Several years after closing down my BBS and instead calling for internets access, I could from heart recite the optimal configuration string for my modems. I could also whistle connect sequence in the handset and connect at 14400kbit/s. I used them for fun, war-dialing companies at nights to explore switchboards and exchanges, even found a dial-out once, popped out in the USA and could call national for a short while until it got discovered. Innocent fun in the 1990’s.

Bar codes, QR-codes and OCR

I’ve always been a bit fascinated with bar codes, curious to find out what it’s contents are, how to read and create it, what the numbers represents. I’ve written some code to parse and map the information within them, QR-codes added another dimension to that and far more information within them. OCR numbers on bills and invoice has also been an interest, how to read them and create them. Luhn-3 and Luhn-10 is your friend.

I own 3 bar code scanners of different shape and form.

Magstripes and NFC

The interest for hidden information, as with Bar codes and such, also reaches into the domain of magnetic stripe cards and RFC. Curious about what is in them I bought a magstripe reader and started scanning all sorts of cards, club card, medical insurance cards, hotel pass keys and VISA cards, to find out what makes them tick. There is lots of information in them, more than people generally know about. NFC are generally just numbers, streams of digits, to be looked up in databases somewhere.

I was tasked to research the possibility to bring a large subscriber base online, to have subscribers logon to a portal where they could use loyalty-points as cash and rebates, turned out the subscriber numbers where generated randomly and half of them would not fit on a card with club card prefixes and check sums, with lots of collisions if shortened, so the whole project had to be scrapped as the subscription management system also was so inflexible and wonky that the nightly updates were impossible or even practical, if you even managed to connect and also were lucky enough to get a slot to run a query. If it would have succeeded, the subscribers would have received imprinted cards with magstripe as a national tourism card coverage over Sweden.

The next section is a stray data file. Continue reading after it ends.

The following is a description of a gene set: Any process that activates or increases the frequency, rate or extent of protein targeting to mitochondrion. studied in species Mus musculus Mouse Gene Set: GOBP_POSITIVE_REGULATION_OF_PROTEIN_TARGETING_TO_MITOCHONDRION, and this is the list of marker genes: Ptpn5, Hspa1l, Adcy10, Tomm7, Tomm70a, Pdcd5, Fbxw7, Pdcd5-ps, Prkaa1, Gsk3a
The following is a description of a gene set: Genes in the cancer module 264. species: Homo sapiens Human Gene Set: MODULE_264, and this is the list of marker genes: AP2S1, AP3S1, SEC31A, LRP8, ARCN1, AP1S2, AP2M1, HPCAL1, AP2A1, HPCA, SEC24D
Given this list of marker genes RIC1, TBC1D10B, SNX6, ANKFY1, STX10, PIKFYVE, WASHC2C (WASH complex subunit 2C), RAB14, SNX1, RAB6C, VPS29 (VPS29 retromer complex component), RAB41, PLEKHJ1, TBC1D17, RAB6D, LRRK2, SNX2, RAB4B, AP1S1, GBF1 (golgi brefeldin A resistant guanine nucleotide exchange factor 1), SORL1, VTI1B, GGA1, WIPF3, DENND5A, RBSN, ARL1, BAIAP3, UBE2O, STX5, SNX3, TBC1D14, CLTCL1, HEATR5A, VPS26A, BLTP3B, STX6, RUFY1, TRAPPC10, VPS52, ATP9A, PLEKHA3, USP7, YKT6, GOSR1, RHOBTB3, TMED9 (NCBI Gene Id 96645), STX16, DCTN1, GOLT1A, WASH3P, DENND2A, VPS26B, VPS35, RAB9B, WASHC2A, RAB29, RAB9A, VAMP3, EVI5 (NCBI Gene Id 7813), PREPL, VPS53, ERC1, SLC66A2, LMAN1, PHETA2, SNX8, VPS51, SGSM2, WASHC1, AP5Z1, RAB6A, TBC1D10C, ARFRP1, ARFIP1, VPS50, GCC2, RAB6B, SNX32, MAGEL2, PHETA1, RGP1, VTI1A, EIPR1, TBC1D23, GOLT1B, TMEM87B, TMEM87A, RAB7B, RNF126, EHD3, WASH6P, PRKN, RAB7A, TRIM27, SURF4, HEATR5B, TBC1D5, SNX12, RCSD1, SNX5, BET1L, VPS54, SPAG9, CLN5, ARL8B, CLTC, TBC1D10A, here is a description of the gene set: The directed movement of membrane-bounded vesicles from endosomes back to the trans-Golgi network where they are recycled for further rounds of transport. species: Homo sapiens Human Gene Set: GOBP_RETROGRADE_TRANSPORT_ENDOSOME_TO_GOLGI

With the same fashination as Bar codes and OCR, VIN-codes or Vehicle Identification Numbers, were a part of my job at BBN to verify and check and sometimes even derive information from, at some time I could tell what engine, transmission and model year from a specific vehicle manufacturer, just by looking at the VIN-code. Some other manufacturers just cobble together numbers and slap on a serial number to get their VIN-codes and that annoys me still to this day, no structure or information at all.

I happened to stumble over a database of WMI-prefixes, some 33000 of them. It is published elsewhere on the interwebs as a 6Mb XML file, SAE would charge you $500 for the same.

X86 assembly code

Writing assembly code in the 1990’s were what often kept me away in the nights, how to get the most out of each processor and you could really do fantastic things with as little as 1k (Kilobyte) program. I wrote never-released viruses by looking how others had done, I wrote cracks and patchers for games and utilities, to patch on disk or in memory, or to terminate and unload certain programs or drivers. Today we just throw hardware at problems, instead of trying to optimize programs to use less memory or have a small footprint on disk or perform as fast as possible, makes me a little sad when I know what is possible, with some hard but interesting work.

At present day, when I stumble upon a piece of software that has an evaluation timer and the company who published it has moved on or gone out of business, I want to tear it apart and patch the stupid lock away, as 10, 30 or 90 days evaluation period is not fun anywhere when there is no fully functional product to buy anymore. A few sprinkled NOPs here and there and a strategical unconditional jump, it’s done.

Intel chipsets

As I have done lots of “carving metal” with assembly code, it was fun to actually know something about the chips I was commanding through programming, so when I started in the hardware-for-telecom job, I plowed through data-sheets and knew what each chip in the 82xxx family of each iteration were about, as the manufacturing company we worked with had pretty close ties to Intel, we often got prototype or first-spin boards to play with.

I even proposed a few changes to a chip, wrote down a few notes on a napkin and passed it on in the right direction, a few months later that feature were implemented in silicon – I’m not sure if it was on my suggestion or if it was somebody else, but the wished for feature made it into production. Bridge-chip. I can’t really take credit for that in any way, but my notes were pretty specific.

As you probably read through it all, you can tell I’m a nerd.